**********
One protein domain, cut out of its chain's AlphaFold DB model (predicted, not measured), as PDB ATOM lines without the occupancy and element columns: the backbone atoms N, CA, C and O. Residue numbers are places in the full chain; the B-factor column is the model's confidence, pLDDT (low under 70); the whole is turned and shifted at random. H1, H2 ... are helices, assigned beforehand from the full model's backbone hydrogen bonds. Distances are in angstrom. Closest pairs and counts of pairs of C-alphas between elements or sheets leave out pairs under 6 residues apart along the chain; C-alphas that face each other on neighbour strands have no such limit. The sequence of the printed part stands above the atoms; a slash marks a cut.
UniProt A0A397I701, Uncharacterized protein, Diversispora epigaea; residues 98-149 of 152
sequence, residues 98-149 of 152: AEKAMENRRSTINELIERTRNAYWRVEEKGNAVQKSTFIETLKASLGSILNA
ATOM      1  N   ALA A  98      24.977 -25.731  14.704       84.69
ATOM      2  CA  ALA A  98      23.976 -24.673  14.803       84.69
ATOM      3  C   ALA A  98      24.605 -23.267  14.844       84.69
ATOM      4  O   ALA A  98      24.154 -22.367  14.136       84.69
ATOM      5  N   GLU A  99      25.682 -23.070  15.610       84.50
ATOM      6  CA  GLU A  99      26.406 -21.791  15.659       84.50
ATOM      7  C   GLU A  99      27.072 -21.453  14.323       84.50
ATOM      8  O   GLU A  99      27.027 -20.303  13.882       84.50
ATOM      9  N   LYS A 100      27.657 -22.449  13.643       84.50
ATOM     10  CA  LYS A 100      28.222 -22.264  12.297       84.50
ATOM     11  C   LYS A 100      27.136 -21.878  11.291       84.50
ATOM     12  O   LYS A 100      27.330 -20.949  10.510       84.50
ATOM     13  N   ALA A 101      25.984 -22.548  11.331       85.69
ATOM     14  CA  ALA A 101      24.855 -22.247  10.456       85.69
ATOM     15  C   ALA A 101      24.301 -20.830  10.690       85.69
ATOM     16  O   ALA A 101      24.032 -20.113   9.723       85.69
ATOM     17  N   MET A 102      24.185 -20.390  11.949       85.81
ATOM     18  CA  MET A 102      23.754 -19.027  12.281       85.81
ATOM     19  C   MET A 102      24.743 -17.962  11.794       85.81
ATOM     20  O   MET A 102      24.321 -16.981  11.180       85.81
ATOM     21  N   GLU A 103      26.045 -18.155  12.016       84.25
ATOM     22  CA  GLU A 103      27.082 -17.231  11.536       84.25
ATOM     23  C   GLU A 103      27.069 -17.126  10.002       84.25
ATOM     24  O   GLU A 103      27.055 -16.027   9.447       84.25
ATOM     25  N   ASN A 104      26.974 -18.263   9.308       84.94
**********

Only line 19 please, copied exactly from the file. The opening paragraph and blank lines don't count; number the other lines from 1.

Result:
ATOM     17  N   MET A 102      24.185 -20.390  11.949       85.81